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Swanage railway station is a railway station located in Swanage, on the Isle of Purbeck in the English county of Dorset. Originally the terminus of a London and South Western Railway (L&SWR) branch line from Wareham, the line and station were closed by British Rail in 1972. It has since reopened as a station on the Swanage Railway, a heritage railway that currently runs from Norden station just north of Corfe Castle to Swanage station. It now also runs to Wareham on certain services, but not on regular services due to signalling problems.

Swanage
Dorset swanage station.jpg
Swanage station
Location
PlaceSwanage
AreaPurbeck
Coordinates50°36′37″N 1°57′41″W / 50.61020°N 1.96145°W / 50.61020; -1.96145Coordinates: 50°36′37″N 1°57′41″W / 50.61020°N 1.96145°W / 50.61020; -1.96145
Grid referenceSZ029789
Operations
Original companySwanage Railway
Platforms2
History
1885Opened
1972Closed by British Rail
1982Reopened by Swanage Railway
Stations on heritage railways in the United Kingdom
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Swanage station

HistoryEdit

Swanage lies at the tip of the Isle of Purbeck, a peninsula bordered by the English Channel to the south, and by the marshy lands of the River Frome and Poole Harbour to the north and east. Since the 12th century, the area around Swanage has been well known for the Purbeck Marble that was mined locally and shipped out by sea. The presence of this industry, together with the Purbeck Ball Clay works in the area to the north, attracted railway promoters once the L&SWR main line reached Wareham in 1847. Several schemes were promoted and failed, but eventually the Swanage Railway received its Act in 1881 and opened on 20 May 1885.[1]

Swanage station was constructed with two platform tracks, on either side of a single passenger platform. The longer of these tracks had a run round loop, and was flanked by a station building built in the grey Purbeck stone. A single track goods shed provided facilities for general merchandise, and a turntable, coaling stage and single track locomotive shed were provided for use by the steam locomotives that operated the line. In order to handle the anticipated volumes of stone traffic, a four track goods yard was constructed. One of the lines in the goods yard was extended as a tramway running in a narrow alley behind Station Road to a stone store near the waterfront. This tramway should not be confused with the earlier Swanage Pier Tramway that linked nearby stone stores to a pier in Swanage Bay.[1]

Towards the end of the 19th century, Swanage started to develop as a tourist resort. Through coaches and through trains were operated to Swanage from both London and from the industrial towns of the Midlands and North of England. To accommodate this traffic, the station was extensively altered in 1937, with extensions to the station buildings using matching materials and in a design blending well with the 1885 original. The new facilities provided a parcels office, ticket office, a waiting hall, a newsagents shop, and an extended goods shed. However the use of lorries to transport the ball clay, Purbeck stone, and Portland stone, and the increase in private car ownership in the second half of the 20th century eventually made the line unprofitable. Closure was first proposed in 1967, and despite local opposition the line finally closed on 3 January 1972.[1][2] During the final few years of the line's operation under British Rail, passenger train services were operated by two-car Class 205 diesel electric multiple units (also known as type 2H).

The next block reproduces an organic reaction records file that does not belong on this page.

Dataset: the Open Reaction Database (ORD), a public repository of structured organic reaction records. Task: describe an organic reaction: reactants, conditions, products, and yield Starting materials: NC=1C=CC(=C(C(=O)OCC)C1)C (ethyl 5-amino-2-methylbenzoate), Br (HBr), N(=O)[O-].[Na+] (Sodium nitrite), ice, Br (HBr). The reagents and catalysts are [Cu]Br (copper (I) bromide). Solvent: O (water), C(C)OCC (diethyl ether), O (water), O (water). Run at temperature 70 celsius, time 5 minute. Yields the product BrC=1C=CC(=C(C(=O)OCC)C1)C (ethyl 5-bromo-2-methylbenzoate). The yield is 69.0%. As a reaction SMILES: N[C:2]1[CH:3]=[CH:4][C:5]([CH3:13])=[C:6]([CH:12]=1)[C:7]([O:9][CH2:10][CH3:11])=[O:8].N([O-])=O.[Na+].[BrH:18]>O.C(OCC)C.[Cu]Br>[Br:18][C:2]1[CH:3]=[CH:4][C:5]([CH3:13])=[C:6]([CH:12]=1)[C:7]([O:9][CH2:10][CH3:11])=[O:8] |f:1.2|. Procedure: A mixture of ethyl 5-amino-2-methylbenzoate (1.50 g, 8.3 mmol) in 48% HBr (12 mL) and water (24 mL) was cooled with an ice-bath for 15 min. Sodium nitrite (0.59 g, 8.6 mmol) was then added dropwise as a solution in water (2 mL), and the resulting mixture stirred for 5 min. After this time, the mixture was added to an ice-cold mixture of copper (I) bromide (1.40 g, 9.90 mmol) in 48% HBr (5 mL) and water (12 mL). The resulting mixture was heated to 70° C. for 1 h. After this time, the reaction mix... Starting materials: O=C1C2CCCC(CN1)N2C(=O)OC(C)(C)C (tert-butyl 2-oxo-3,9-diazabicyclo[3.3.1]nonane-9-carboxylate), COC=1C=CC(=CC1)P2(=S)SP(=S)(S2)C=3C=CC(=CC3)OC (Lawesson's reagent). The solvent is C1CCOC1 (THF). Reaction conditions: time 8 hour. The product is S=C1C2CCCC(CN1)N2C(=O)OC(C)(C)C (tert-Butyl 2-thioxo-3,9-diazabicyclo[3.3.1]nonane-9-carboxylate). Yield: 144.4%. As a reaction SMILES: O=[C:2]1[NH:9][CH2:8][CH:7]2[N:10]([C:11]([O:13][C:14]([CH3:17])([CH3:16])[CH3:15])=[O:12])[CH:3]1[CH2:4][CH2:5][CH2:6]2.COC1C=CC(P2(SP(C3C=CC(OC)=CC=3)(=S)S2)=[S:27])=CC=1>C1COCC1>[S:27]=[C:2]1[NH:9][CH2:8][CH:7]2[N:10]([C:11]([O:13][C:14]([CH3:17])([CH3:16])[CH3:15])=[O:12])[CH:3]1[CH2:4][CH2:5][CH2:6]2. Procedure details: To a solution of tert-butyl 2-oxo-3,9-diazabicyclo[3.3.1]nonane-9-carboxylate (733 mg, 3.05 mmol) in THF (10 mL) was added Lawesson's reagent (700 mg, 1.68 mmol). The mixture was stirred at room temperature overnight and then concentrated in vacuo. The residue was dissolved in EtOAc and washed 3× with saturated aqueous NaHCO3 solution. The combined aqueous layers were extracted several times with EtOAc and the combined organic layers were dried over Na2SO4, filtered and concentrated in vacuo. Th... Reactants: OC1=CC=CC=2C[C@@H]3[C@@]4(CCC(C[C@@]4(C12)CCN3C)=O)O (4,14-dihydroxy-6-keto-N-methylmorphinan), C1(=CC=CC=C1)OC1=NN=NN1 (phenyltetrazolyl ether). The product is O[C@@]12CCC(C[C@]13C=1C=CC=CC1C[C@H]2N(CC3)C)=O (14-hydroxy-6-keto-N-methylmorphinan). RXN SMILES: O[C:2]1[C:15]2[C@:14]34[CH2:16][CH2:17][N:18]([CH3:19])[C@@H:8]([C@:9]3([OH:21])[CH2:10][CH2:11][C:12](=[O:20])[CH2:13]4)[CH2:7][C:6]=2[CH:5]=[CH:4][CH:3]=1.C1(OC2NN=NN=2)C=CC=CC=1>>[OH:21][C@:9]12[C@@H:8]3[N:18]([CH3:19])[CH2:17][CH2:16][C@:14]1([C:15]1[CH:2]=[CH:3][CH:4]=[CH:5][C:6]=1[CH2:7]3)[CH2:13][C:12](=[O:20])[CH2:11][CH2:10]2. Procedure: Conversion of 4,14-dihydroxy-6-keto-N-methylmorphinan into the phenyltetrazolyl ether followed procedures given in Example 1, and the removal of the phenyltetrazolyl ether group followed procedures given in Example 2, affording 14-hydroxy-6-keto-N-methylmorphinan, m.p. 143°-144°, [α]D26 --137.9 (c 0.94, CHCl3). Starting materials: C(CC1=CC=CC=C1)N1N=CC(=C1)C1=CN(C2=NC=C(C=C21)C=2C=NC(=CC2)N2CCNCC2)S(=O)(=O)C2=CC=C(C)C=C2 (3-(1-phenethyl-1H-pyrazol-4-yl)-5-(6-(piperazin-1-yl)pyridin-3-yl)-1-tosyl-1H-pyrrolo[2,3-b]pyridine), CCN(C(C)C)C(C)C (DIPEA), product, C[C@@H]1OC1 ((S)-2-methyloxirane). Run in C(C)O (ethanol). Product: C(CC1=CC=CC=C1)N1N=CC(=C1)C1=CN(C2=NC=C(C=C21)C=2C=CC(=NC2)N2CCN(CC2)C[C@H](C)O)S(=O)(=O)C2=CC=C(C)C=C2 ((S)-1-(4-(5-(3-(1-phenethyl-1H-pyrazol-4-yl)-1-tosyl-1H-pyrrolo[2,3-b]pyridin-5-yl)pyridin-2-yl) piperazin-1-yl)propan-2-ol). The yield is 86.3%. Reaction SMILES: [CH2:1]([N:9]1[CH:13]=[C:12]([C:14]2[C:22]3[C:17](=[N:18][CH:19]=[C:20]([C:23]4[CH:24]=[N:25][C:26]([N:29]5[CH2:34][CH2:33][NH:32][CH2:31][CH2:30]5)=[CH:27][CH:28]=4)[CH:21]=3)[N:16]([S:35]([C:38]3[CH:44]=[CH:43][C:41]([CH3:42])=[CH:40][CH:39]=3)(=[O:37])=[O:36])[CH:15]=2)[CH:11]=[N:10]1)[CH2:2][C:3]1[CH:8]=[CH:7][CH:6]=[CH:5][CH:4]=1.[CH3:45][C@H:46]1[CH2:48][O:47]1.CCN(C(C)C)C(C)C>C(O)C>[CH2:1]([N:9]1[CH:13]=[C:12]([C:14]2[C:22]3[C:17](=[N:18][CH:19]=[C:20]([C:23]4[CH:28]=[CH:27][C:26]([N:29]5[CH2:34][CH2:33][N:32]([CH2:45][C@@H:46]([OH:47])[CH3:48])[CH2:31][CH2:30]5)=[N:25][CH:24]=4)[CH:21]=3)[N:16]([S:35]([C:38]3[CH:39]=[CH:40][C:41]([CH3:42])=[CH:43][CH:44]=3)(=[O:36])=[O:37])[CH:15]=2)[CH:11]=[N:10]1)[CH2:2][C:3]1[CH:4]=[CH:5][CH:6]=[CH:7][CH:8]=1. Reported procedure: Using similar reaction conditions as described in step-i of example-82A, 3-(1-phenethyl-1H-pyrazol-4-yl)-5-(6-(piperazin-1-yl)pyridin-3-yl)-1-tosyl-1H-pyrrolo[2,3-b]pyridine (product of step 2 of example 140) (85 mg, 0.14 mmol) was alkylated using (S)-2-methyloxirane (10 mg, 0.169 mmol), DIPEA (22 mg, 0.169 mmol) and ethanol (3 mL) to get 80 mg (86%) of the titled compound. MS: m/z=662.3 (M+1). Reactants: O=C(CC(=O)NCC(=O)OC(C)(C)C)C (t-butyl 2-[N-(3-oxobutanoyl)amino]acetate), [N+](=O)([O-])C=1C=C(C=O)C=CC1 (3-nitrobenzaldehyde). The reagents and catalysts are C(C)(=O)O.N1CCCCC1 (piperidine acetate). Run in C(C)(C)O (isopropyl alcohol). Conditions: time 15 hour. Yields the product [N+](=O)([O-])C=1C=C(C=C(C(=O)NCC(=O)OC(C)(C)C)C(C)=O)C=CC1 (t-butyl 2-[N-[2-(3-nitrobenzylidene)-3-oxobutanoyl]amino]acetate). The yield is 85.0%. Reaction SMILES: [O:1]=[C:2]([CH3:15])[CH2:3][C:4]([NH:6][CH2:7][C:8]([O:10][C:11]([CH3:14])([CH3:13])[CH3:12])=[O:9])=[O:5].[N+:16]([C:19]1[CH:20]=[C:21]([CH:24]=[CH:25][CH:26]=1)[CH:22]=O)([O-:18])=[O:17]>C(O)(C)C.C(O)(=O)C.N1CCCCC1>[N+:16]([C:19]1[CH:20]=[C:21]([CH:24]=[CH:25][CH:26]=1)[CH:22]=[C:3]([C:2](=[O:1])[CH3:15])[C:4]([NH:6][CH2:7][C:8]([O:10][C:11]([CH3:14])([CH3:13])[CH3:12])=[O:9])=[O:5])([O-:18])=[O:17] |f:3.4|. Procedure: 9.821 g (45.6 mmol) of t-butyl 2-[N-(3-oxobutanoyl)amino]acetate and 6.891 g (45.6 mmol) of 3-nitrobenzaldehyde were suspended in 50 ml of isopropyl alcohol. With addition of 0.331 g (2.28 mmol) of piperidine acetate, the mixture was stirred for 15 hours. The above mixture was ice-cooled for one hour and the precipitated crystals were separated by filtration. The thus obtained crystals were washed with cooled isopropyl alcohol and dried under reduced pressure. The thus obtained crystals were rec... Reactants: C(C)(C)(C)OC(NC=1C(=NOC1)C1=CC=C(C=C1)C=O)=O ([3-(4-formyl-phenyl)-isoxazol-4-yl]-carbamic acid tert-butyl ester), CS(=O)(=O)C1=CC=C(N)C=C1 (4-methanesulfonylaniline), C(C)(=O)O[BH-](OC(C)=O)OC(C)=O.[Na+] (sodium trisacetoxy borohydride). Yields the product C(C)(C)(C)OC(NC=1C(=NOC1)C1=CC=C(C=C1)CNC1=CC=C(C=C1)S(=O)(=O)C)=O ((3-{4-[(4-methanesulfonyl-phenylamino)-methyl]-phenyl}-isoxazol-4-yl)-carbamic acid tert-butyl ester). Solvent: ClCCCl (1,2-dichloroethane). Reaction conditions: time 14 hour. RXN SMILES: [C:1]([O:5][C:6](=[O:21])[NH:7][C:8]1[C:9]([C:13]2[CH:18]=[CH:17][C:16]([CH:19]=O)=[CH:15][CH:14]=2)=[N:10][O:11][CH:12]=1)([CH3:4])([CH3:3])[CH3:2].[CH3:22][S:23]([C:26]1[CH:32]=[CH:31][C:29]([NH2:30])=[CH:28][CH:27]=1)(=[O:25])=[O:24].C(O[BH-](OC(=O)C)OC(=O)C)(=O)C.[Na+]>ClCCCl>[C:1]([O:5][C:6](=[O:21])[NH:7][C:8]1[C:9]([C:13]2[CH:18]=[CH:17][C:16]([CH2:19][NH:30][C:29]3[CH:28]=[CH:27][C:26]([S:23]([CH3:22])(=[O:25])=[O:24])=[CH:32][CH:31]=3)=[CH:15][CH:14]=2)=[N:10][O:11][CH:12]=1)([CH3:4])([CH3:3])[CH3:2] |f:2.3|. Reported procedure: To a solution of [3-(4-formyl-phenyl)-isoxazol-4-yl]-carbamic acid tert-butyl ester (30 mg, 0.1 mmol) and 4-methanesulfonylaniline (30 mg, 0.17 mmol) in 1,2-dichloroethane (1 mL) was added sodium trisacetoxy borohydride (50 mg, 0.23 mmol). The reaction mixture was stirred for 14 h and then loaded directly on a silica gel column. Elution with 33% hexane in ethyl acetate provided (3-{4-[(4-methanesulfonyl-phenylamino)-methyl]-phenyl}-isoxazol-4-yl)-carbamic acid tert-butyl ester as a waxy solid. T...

After closure, a strong campaign was waged to allow the railway to reopen both as an independent community railway linking with the main line at Wareham and as a steam locomotive operated heritage railway. The Swanage Railway ran its first train in August 1979 from a temporary platform under Northbrook Road bridge up to the council yard. It began operating a steam service at the Swanage end of the line in 1982. The passenger station, goods shed and locomotive facilities have been restored to their 1937 configuration, although the goods yard is now the site of a supermarket.[1]

FutureEdit

Water Tower ProjectEdit

Swanage Railway recovered a stone based LSWR Water tower from Salisbury and are currently relocating the tower to the South East side of Northbrook Road Bridge. They will also install a spring water extraction system as this will save money in the long-term. The railway is currently dependent upon mains water which damages the boilers of the steam locomotives.[3]

ServicesEdit

Services run every day from the beginning of April to late October, with weekend only operation in March, November and December. The level of service varies from 6 to 17 trains a day in each direction, depending the season and the day of the week. Northbound, trains operate to stations at Herston (trains stop only on request), Harman's Cross (10 mins), Corfe Castle (20 mins), and Norden (23 mins) also to Wareham on certain services, but not regular service because of signalling issues.[4]

Preceding station    Heritage railways Following station
Herston Halt   Swanage Railway   Terminus

FacilitiesEdit

  • Birds Nest Buffet - Open daily.
  • Railway Shop - Selling railway books and paraphernalia, open daily.
  • Bus Station - Three bus stops where all of Swanage's bus services terminate.

ReferencesEdit

  1. ^ a b c d Kidner, R.W. (2000). The Railways of Purbeck (Third ed.). The Oakwood Press. ISBN 0-85361-557-8.
  2. ^ "A brief history of the Swanage Railway". Swanage Railway. Archived from the original on 24 July 2007. Retrieved 18 August 2007.
  3. ^ "Archived copy". Archived from the original on 30 March 2015. Retrieved 27 January 2015.CS1 maint: archived copy as title (link)
  4. ^ "2008 Timetable" (PDF). Swanage Railway. Archived from the original (PDF) on 23 July 2008. Retrieved 6 March 2008.